Farm Life

The soil is dusty and full of dirt clumps that have solidified in the soil for years. My friend is trying trying to break up these clumps to make flower beds. It’s back breaking work. Each drop of the pitch hammer triggers a shattering of the ground. Clumps pop up. Dust shimmers in the blue sky. My throat is parched from the dust and heat. I dip a shovel into the piles of rock and sand and heave it into the plastic wheel barrel. The plastic creaks and bends with the weight of the stone. It’s nothing like the old heavy metal wheel barrels I remember as a kid, but this one works fine. I  load it less and take my time. Age has caught up to me a bit. I am only 48 and I don’t move like I used to. I forge ahead. I am  resilient, but I am by no means fast.

The work feels good. It reminds me of Italy. When I am in Italy I do manual labor with my friend Stefano. He refurbishes old stone houses. When I am there I roll up my sleeves, try not to get in the way and follow his lead. Stefano and his friends work like oxes.They’re strong. They accomplish quite a bit in a short time, but they also have fun. They chain smoke and take breaks for shots of grappa or  espresso. It’s agonizing work, but when the day is done and the sun is setting and my back feels like it’s about to break I have a real nice feeling in my stomach. The plate of pasta for dinner tastes especially good and the sliced peaches afterward are sweet and memorable. Food taste better after that physical exertion.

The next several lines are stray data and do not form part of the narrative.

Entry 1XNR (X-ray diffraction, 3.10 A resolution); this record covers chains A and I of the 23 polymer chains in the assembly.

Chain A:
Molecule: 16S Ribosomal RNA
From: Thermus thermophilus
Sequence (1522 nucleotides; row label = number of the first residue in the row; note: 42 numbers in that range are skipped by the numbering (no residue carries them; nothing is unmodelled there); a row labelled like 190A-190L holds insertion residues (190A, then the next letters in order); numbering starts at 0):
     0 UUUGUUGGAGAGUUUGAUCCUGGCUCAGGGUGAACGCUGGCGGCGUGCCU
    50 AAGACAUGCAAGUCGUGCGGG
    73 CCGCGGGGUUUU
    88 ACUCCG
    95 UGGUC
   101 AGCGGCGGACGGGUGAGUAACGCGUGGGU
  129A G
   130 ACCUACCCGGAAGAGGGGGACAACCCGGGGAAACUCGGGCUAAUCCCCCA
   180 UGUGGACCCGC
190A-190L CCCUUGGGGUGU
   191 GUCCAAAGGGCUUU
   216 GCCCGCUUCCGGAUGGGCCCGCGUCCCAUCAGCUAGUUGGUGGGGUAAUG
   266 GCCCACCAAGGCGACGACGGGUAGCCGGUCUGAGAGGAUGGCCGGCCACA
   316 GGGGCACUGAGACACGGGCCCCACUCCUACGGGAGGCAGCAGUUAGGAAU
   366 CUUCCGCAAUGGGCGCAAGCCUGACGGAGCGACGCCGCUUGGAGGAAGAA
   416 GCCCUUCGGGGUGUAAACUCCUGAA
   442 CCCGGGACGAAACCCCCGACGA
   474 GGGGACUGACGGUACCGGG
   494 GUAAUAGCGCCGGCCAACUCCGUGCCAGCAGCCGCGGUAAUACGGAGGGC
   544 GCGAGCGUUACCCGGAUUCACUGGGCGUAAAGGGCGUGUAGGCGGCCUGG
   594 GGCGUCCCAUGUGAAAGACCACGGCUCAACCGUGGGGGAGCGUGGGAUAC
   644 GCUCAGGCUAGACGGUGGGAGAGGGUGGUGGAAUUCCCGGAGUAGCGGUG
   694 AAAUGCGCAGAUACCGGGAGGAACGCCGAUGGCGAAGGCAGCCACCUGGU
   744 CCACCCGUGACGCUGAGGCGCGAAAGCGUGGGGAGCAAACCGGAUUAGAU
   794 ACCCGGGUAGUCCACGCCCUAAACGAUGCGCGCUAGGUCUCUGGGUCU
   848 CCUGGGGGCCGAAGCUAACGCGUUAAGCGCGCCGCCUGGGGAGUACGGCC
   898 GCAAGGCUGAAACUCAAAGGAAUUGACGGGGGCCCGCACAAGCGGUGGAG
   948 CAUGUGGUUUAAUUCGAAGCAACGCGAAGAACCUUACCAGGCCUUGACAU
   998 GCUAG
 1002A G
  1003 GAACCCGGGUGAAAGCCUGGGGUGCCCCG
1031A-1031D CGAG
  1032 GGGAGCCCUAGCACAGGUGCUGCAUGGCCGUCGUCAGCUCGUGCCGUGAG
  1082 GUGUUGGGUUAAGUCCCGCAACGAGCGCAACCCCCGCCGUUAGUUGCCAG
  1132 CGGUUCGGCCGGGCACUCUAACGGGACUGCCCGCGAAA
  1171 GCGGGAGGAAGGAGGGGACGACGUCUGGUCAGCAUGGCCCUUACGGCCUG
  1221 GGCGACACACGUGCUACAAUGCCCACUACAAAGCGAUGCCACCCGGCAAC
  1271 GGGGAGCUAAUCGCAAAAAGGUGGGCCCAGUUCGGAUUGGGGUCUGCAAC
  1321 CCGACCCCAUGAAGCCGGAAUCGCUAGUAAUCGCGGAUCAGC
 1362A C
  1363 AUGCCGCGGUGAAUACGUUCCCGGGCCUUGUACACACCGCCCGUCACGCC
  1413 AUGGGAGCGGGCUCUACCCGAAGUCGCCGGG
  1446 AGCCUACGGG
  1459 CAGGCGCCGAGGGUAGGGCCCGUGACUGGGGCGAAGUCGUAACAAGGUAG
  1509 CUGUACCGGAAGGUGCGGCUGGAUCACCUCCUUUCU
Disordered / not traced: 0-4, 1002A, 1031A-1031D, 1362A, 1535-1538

I like it much better than sitting at a computer sending emails all day.

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